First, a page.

It's that time of year again, the time of year that critics, film snobs and the nerdy elite await with bated breath: Awards season. Revealed on January 25th, the nominations for the 83rd Annual Academy Awards came into the world with the usual fanfare and debatable snubs. Leading the pack is The King's Speech with 12 nominations, followed closely by surprise contender True Grit with 10. Early favorites The Social Network and Inception are in a tie for third with eight noms each. Keep reading for my predictions in the major categories, then head on over to IMDB for the full list of nominations.
(Note: On any category where they differed, I've given both who I would have chosen and who I think will win. Also, be wary of possible minor spoilers.)
My vote: Inception
My prediction: The Social Network
Inception was the best cinematic experience of the year, a perfectly calibrated thrill ride that was simultaneously an adrenaline rush and a mind-bending puzzle. It was unique and unforgettable, but its disappearance in some key categories (Best Director, Editing) means it's not a contender. Therefore, expect The Social Network to walk off with Best Picture, continuing its hot streak from every early critics' award and the Golden Globes. It also helps that The Social Network is a great landmark film, an ambitious attempt to analyze our times and lives.
If there's a spoiler to be had in any race, it's here and it's The King's Speech. The British period drama -- defining words that, almost by default, equal Oscars -- is fresh off a Producers Guild Award for Best Picture and comes into the race with the most nominations. Both facts are strong predictors for the eventual winner, but is it enough for an upset?
Colin Firth, The King's Speech
Because he was great, that's why. Firth's performance of a speech impediment was astonishing, his portrayal of familial guilt was heartbreaking, and his terror at ascending to the throne was palpable and brilliant. It takes a truly great actor to make a climatic nine-minute monologue one of the most intense and emotional scenes of any movie this year. The fact that Firth did it so effortlessly and with such natural grace makes him a lock.
Natalie Portman, Black Swan
Portman's charisma and talent have been lighting up the screen since she was twelve years old, but with few exceptions, her performances have been girls instead of women. Not so in Black Swan. Here we get to see all her gifts come to full bloom. She dominates the entire film, appearing in every scene, masterfully controlling the tempo as her ballerina goes way, way past the breaking point in a descent of exhilarating madness. It's a thrilling, high-wire performance that will be remembered in years to come as a classic. "Perfection," her character gasps in the film's haunting final moments. I couldn't agree more.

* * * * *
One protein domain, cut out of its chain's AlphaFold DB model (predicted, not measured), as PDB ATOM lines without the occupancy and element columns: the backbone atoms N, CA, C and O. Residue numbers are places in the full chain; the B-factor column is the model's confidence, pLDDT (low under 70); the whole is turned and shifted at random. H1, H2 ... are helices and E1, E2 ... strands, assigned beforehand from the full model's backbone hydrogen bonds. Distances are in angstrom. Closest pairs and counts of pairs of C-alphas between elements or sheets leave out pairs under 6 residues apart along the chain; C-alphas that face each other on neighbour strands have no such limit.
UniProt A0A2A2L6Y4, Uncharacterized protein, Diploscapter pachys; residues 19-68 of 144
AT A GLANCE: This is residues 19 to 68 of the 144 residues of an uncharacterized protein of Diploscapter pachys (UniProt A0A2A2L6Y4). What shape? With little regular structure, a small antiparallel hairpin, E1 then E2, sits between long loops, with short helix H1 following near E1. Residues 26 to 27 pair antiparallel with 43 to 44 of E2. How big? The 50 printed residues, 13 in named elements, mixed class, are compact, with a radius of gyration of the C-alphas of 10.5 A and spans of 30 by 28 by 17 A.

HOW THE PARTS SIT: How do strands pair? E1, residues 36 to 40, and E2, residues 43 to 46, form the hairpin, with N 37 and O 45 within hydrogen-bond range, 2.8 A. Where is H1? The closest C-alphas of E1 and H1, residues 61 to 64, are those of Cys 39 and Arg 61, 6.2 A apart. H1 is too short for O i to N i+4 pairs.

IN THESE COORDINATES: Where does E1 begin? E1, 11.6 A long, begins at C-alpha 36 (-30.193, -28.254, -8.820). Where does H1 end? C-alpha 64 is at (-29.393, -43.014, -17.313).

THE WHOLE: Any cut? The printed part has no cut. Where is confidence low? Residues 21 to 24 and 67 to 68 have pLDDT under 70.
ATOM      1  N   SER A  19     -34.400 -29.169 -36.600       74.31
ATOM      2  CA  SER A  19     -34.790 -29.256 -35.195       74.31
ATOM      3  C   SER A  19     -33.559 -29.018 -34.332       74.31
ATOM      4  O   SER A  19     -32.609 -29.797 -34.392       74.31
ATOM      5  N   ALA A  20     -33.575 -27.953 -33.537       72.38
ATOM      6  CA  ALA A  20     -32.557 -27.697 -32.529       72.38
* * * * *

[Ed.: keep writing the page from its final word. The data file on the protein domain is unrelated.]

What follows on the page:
BEST SUPPORTING ACTOR
My vote: Jeremy Renner, The Town
My prediction: Christian Bale, The Fighter
Renner lost for The Hurt Locker last year, and his gritty, powerful magnetism is in full, terrifying force as the charismatic and dangerous Jem in The Town. But Bale's been overlooked for great performances for years, and his physical transformation for The Fighter was, as usual, astonishing. Look for Bale to walk away with this one.
BEST SUPPORTING ACTRESS
Hailee Steinfeld, True Grit
This is a great category for a dark horse winner, and who better than Steinfeld? Not only did she hold her own against Jeff Bridges, Matt Damon, and Josh Brolin, her performance dominated theirs. The Academy clearly loved True Grit, which means a win for its most deserving performer.
David Fincher, The Social Network
Fincher juggled multiple storylines, timeframes, and perspectives to weave together this portrait of our modern inability to communicate. He's a great, respected director who's been doing solid work for years. It's his time.
BEST ORIGINAL SCREENPLAY
My vote: Inception, Christopher Nolan
My prediction: The Kids Are All Right, Lisa Cholodenko and Stuart Blumberg
Christopher Nolan's film had the year's best concept, and was executed brilliantly, thanks in no small part to the script he had been working on for eight years. But The Kids Are All Right was an early critics' favorite and it balances some fairly heavy issues without feeling, you know, heavy. An award here will be the most it gets.
BEST ADAPTED SCREENPLAY
The Social Network, Aaron Sorkin
Sixty seconds into The Social Network and I knew it was a lock for this category. This film is proof that dialogue can be as powerful and exciting as any action sequence, if not more so. It's laced through and through with Sorkin's trademark intelligence and wit, and he will be rewarded.
BEST ANIMATED FEATURE
Toy Story 3
Pretty soon, the Academy will need to change this category to "The Annual Pixar Award". No one does animated films like Pixar, and the fact that this movie was strong enough to land a Best Picture nomination makes it a sure thing.